I have my Motorolas fully charged all the time so if ever the big earthquake hits LA, this will be my primary survival gear together with my Swiss Army Knife.
In a cost perspective, the Motorola MR350 wins hands down. You will easily spend about $650-700(hardware and software) to equip a pair(2) of Professional Radios to have some(not all) of the features of this Motorola MR350. At the end of the day, cost will always be a factor when we purchase anything.
Hope to talk to you on the air.
******UPDATE APRIL 19,2010*******
I just bought another set of Motorola MR350 radios. I leave a pair in my car for emergencies where I cannot use my car mounted Mobile UHF radio. I still think these are the best deal on any UHF radio.
******UPDATE OCTOBER 26,2010*******
I just wanted to update all of you since it has been 1 year since my original post. The 4 Radios and the batteries are still working great. That being said, one of the nice people to comment, mentioned that one or both of his new units were defective. Unfortunately, that is not unique with Consumer radios. Once you receive your radio, whatever you buy, please test it right away. If you find that something is not right, tell Amazon that the unit is defective, then exchange it for a new set. That is the nice thing about Amazon. And if you have more issues, drop me a comment, and I can point you to other radios that you may like. I collect radios and I have tried most of them already so I can save you the trouble of deciding.
Also, he mentioned that there is a site that you can get a free replacement faceplate for the MR355 which has the Repeater capability and all of the features of the MR350. The catch is the original faceplate of the MR355 is camo. The free replacement faceplate will make the MR355 look much more discreet. Look into that radio as well. From what I hear, they are almost the same price. Oh, and I also have that MR355 radio, but never take it out because I have not replaced the faceplate yet. I will eventually.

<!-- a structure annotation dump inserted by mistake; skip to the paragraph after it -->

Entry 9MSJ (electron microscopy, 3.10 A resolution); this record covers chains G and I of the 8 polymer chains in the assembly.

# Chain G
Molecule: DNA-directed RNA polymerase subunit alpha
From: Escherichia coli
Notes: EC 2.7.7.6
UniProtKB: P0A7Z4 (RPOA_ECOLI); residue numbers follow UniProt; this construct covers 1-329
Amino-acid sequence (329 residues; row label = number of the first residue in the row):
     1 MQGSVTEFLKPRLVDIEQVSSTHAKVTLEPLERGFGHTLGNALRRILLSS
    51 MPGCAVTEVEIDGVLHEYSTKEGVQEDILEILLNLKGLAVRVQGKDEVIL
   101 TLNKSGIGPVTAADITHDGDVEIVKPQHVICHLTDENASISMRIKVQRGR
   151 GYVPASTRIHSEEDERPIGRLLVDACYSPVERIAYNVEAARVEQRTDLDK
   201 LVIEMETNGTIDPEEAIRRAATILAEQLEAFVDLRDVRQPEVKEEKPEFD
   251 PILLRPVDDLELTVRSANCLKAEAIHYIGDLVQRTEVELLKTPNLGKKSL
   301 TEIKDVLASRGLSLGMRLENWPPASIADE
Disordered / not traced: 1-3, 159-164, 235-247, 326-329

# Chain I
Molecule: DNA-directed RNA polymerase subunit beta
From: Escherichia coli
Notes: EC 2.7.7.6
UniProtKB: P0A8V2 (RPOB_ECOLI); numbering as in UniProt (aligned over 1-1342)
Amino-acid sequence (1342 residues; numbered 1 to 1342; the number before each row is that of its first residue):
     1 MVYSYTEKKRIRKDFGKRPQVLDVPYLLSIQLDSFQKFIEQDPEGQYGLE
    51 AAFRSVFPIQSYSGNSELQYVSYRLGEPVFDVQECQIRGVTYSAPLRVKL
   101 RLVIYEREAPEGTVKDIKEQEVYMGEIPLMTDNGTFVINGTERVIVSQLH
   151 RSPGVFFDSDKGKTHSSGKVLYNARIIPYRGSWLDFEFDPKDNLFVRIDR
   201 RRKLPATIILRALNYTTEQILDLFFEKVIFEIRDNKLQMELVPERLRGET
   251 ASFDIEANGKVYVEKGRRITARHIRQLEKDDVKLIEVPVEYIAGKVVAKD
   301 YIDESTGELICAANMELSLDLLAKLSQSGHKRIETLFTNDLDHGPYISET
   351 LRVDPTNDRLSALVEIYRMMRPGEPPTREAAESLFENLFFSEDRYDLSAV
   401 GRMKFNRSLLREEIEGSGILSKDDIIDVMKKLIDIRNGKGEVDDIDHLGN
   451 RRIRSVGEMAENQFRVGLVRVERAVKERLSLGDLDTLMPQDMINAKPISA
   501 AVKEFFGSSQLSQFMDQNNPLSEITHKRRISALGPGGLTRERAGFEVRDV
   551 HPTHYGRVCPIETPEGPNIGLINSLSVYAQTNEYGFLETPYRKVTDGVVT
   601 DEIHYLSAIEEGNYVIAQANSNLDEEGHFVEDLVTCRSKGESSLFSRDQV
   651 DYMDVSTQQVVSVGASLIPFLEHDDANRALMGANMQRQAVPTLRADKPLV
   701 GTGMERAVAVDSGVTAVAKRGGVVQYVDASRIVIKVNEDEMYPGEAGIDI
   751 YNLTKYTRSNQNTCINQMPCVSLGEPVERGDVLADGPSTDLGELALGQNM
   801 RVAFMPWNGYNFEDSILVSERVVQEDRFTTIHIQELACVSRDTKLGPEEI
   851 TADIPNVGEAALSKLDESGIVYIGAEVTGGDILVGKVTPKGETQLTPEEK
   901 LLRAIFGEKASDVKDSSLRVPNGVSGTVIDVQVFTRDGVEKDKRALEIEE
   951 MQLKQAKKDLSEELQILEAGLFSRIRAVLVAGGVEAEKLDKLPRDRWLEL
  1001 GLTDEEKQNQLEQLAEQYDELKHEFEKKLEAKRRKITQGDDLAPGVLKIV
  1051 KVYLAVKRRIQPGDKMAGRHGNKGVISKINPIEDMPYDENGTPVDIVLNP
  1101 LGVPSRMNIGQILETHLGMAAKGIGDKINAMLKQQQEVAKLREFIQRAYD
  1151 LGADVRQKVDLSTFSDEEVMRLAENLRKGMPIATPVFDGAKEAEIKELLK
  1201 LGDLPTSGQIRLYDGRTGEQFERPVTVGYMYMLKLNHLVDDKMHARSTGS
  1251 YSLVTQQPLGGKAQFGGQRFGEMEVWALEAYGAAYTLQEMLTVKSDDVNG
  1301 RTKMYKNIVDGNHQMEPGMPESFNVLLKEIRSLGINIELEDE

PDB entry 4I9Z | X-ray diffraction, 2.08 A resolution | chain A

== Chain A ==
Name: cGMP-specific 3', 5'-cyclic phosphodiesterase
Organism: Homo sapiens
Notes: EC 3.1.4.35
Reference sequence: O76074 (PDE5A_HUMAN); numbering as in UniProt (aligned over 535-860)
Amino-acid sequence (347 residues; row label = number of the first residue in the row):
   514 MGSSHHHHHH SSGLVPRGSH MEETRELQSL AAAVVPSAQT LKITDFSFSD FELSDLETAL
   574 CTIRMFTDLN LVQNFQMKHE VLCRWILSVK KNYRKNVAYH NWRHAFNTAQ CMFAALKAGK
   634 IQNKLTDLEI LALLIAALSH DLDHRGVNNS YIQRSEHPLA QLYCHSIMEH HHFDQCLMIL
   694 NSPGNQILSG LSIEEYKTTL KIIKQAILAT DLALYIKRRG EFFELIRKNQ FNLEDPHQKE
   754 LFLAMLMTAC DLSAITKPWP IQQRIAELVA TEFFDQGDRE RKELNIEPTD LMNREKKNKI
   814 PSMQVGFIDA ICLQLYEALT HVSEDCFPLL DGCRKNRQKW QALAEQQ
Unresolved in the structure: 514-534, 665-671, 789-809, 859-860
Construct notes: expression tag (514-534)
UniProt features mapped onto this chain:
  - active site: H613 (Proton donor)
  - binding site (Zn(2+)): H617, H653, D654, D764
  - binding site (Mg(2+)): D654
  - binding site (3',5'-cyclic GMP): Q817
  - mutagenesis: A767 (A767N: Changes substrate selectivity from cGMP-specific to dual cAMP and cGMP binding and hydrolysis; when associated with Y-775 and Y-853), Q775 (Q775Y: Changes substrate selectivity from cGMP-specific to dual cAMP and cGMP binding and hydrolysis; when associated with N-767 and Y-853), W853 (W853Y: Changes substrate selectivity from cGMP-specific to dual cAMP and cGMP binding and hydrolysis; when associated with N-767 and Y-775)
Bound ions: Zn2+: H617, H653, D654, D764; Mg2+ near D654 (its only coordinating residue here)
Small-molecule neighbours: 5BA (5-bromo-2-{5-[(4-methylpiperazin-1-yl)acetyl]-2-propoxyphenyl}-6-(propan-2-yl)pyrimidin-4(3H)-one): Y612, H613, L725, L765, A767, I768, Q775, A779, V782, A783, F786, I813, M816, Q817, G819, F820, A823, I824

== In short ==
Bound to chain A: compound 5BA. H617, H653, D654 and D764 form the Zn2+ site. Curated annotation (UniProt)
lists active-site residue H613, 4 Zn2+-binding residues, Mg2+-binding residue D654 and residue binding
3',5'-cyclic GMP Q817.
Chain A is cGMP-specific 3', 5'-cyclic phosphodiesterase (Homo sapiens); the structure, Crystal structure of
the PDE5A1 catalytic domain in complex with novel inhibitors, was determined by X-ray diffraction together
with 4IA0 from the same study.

******UPDATE FEBRUARY 2, 2012*******
I am so happy to announce that all 4 Motorola MR350 radios are still working. I still take them with me everywhere and have not had any problems with them. I have accidentally dropped them a couple of times so they have some scratches here and there, but they still work fine. I am really happy all 4 radios have lasted this long, almost 3 years for the original pair.
If there are any situations you would like me to test, please let me know and I will do my best to document a proper test for it. Let me know.
******UPDATE AUGUST 27, 2012*******
Again, I am happy to report all 4 radios still work. Now I would like to talk about the best new radio I have seen from Motorola, the MT352R. It is basically very similar to the MR350 except that it has a better rechargeable NiMH battery. It has double the battery life of the MR350. It also has a new method of charging. It does not use a charging station anymore. You just plug a mini USB cable to the bottom.
That is great, except that it is a much larger radio, so you have to consider the bulk of this before buying it. I have only seen it but I am about to buy a pair and see if this provides. I was really hesitant to buy it because it did not look as sleek as the MR350 which has served me well.
Once I get it, I will let you know if it is even worth paying the extra money, for what appears to be the same radio.